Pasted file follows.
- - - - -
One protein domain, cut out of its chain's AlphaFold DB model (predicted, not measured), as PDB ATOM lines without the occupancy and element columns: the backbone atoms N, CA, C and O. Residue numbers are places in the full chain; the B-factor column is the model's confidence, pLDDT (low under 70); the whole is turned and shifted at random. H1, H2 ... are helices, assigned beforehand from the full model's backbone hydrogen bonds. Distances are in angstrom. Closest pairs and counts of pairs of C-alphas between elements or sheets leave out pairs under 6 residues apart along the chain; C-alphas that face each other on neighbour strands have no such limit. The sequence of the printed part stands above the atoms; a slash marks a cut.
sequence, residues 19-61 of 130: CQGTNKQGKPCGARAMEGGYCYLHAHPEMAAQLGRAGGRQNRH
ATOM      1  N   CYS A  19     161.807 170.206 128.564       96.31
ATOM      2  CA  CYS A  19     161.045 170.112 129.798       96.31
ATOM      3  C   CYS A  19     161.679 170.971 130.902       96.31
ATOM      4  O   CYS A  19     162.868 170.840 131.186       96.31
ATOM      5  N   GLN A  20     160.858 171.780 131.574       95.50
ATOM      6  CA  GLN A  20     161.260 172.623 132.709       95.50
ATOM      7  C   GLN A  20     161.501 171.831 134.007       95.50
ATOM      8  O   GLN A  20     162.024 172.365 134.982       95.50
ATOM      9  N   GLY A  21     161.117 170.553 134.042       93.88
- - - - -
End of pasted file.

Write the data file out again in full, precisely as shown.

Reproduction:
One protein domain, cut out of its chain's AlphaFold DB model (predicted, not measured), as PDB ATOM lines without the occupancy and element columns: the backbone atoms N, CA, C and O. Residue numbers are places in the full chain; the B-factor column is the model's confidence, pLDDT (low under 70); the whole is turned and shifted at random. H1, H2 ... are helices, assigned beforehand from the full model's backbone hydrogen bonds. Distances are in angstrom. Closest pairs and counts of pairs of C-alphas between elements or sheets leave out pairs under 6 residues apart along the chain; C-alphas that face each other on neighbour strands have no such limit. The sequence of the printed part stands above the atoms; a slash marks a cut.
sequence, residues 19-61 of 130: CQGTNKQGKPCGARAMEGGYCYLHAHPEMAAQLGRAGGRQNRH
ATOM      1  N   CYS A  19     161.807 170.206 128.564       96.31
ATOM      2  CA  CYS A  19     161.045 170.112 129.798       96.31
ATOM      3  C   CYS A  19     161.679 170.971 130.902       96.31
ATOM      4  O   CYS A  19     162.868 170.840 131.186       96.31
ATOM      5  N   GLN A  20     160.858 171.780 131.574       95.50
ATOM      6  CA  GLN A  20     161.260 172.623 132.709       95.50
ATOM      7  C   GLN A  20     161.501 171.831 134.007       95.50
ATOM      8  O   GLN A  20     162.024 172.365 134.982       95.50
ATOM      9  N   GLY A  21     161.117 170.553 134.042       93.88